We witness a miracle each time a child enters a life. But those who must make their journey home across time and miles, growing in the hearts of those waiting to love them, are carried on the wings of destiny. And placed among us by God's own hands.

Wednesday, April 1, 2009

Eyes on Fargo, ND

While enjoying the sun in Arizona with my children I was fully aware and feeling a bit guilty as I followed what was happening across the country in Fargo, ND. Yes, Fargo is a special place to me for many reasons and I was reminded of it today when I received a email from North Dakota State University Alumni Association. NDSU is where my husband and I met and where I completed my first psychology degree. My parents both grew up in Fargo, ND; they met and got married there. I was born in Fargo, ND and after moving away to get my Masters degree in Minnesota and then, moving back for a short time, my son was born at the same hospital in Fargo as I. I often tell him stories of how he was born in a winter in which Fargo was on many days the coldest place in the country (with the windshield). While I do not miss those winters at all, I know that growing up in North Dakota (we moved to Bismarck when I was one) very much shaped the person who I am today.

As I was reading my alumni email, the irony of the flood struck me. I graduated with my BS degree from NDSU in May 1997. That same spring the Fargo, ND and Grand Forks, ND areas (among others) experienced what was called a 100 year flood. See video of the 1997 flood at http://www.youtube.com/watch?v=VNC9dj9ekLI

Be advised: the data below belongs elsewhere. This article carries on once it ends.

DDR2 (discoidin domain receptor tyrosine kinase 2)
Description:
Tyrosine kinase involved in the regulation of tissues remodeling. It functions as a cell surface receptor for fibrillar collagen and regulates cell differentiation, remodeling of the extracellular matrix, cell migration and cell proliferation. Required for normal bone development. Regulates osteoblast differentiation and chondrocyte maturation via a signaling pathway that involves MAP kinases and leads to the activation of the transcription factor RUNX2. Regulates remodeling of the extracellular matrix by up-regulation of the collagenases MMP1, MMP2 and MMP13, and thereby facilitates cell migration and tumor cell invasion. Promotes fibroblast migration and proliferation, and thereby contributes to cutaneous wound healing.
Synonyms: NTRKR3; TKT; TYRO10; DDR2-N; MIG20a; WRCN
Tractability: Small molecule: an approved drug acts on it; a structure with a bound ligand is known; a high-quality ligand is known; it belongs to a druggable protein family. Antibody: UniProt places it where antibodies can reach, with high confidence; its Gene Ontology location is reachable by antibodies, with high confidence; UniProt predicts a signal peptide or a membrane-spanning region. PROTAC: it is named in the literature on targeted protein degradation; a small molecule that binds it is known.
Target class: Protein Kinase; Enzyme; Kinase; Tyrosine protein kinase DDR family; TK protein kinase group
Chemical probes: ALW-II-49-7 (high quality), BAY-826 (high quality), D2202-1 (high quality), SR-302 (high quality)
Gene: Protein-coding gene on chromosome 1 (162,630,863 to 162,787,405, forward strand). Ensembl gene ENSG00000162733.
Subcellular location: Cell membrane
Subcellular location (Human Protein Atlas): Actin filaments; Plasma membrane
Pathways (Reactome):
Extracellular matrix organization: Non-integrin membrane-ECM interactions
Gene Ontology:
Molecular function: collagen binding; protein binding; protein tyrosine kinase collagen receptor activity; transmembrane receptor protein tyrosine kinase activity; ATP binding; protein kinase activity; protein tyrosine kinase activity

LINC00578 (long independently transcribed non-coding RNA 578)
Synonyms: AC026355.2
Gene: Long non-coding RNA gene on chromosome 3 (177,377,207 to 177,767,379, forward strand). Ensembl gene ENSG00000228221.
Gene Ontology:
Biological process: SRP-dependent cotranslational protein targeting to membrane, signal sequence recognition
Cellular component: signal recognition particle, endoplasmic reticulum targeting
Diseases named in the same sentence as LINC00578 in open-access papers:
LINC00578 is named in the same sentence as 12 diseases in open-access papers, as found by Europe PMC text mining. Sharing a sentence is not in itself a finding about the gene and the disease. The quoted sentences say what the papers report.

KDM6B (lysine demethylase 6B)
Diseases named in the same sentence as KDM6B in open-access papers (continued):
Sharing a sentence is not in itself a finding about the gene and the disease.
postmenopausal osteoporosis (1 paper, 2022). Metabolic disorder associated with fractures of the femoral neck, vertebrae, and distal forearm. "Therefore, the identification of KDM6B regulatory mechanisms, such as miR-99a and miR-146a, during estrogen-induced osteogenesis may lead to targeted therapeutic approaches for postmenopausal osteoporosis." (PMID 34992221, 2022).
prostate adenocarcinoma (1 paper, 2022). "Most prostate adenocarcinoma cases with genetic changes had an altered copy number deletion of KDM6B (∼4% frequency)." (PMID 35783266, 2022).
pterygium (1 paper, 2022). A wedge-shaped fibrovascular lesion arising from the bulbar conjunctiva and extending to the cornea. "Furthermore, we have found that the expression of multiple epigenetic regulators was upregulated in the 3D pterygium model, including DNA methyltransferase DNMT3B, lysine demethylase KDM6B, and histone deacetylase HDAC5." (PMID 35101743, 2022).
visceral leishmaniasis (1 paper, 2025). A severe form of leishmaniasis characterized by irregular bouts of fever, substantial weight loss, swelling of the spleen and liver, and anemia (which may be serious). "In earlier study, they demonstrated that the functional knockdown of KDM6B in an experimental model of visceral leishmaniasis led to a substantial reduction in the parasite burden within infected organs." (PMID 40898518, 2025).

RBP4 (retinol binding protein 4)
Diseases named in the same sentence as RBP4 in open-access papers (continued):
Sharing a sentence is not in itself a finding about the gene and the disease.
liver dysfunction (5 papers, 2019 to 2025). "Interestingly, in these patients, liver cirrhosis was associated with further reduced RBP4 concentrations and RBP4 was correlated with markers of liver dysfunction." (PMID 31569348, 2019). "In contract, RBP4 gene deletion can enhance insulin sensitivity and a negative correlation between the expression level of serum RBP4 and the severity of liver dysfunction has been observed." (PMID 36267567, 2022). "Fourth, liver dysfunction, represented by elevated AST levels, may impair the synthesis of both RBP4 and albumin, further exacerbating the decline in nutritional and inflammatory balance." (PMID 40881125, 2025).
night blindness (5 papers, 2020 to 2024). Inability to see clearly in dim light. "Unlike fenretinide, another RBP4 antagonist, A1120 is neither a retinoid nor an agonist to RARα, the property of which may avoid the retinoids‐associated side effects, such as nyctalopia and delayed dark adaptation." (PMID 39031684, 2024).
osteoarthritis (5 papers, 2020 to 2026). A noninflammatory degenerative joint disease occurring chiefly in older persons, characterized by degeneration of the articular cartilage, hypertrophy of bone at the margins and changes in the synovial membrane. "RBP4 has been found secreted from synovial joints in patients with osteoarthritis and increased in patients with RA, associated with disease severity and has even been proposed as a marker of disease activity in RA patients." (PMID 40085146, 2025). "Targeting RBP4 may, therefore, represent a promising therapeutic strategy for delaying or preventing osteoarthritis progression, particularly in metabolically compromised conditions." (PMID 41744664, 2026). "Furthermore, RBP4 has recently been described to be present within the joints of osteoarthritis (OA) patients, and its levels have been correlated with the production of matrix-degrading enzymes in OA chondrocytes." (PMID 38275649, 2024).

I remember class being cancelled at all the local universities and us going out and volunteering to sandbag. In Grand Forks, the univseristy (UND) shut down and final exams were cancelled. Schools and homes were flooded but thanks to lots of hard working volunteers many were also saved. The communities seemed lucky to me to have so many willing and able young adults from the universities to spend days filling, loading, and stacking up sandbags.

So here comes the irony, I am graduating this May with my PhD and Fargo has once again experienced a serious flood. I have many extended family members in Fargo who are thankfully safe and sound. I think it is hard to imagine what a flood looks like in a area of the country that most people think of as extremely rural, however, the Fargo/Moorhead region is a growing city of over 250,000 people. The email from NDSU included a couple interesting websites as reposted here:

"NDSU alumnus, Lee Hoedl,’85, has captured the essence of this past week via video and music. http://www.youtube.com/user/leehoedl

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